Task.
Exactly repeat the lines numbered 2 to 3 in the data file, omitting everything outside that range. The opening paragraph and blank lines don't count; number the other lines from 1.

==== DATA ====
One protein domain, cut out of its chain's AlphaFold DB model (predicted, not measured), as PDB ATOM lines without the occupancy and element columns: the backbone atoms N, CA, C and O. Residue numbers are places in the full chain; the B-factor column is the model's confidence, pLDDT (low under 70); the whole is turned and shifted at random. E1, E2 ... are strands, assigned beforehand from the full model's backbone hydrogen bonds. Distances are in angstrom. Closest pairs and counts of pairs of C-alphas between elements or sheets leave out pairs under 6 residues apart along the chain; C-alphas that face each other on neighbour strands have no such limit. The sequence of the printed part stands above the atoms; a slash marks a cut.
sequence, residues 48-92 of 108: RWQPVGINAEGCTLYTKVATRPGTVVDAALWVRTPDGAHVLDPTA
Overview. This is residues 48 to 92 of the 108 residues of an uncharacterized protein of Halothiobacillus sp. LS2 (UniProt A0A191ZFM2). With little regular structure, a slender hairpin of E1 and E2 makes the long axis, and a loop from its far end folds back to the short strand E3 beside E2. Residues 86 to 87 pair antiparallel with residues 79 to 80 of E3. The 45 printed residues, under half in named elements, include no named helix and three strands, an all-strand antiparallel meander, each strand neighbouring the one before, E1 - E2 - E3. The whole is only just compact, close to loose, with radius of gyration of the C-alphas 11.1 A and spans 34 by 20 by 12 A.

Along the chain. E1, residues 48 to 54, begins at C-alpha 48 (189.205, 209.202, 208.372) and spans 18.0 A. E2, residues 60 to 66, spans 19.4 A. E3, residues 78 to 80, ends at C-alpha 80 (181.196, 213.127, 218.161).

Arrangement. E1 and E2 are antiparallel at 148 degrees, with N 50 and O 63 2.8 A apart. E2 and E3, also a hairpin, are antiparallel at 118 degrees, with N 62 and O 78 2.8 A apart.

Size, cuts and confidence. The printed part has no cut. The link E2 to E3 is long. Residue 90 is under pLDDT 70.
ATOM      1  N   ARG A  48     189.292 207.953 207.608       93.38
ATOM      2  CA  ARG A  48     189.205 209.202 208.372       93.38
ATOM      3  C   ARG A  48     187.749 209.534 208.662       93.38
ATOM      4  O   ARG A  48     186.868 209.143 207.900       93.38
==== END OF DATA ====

Overview. This is residues 48 to 92 of the 108 residues of an uncharacterized protein of Halothiobacillus sp. LS2 (UniProt A0A191ZFM2). With little regular structure, a slender hairpin of E1 and E2 makes the long axis, and a loop from its far end folds back to the short strand E3 beside E2. Residues 86 to 87 pair antiparallel with residues 79 to 80 of E3. The 45 printed residues, under half in named elements, include no named helix and three strands, an all-strand antiparallel meander, each strand neighbouring the one before, E1 - E2 - E3. The whole is only just compact, close to loose, with radius of gyration of the C-alphas 11.1 A and spans 34 by 20 by 12 A.

Along the chain. E1, residues 48 to 54, begins at C-alpha 48 (189.205, 209.202, 208.372) and spans 18.0 A. E2, residues 60 to 66, spans 19.4 A. E3, residues 78 to 80, ends at C-alpha 80 (181.196, 213.127, 218.161).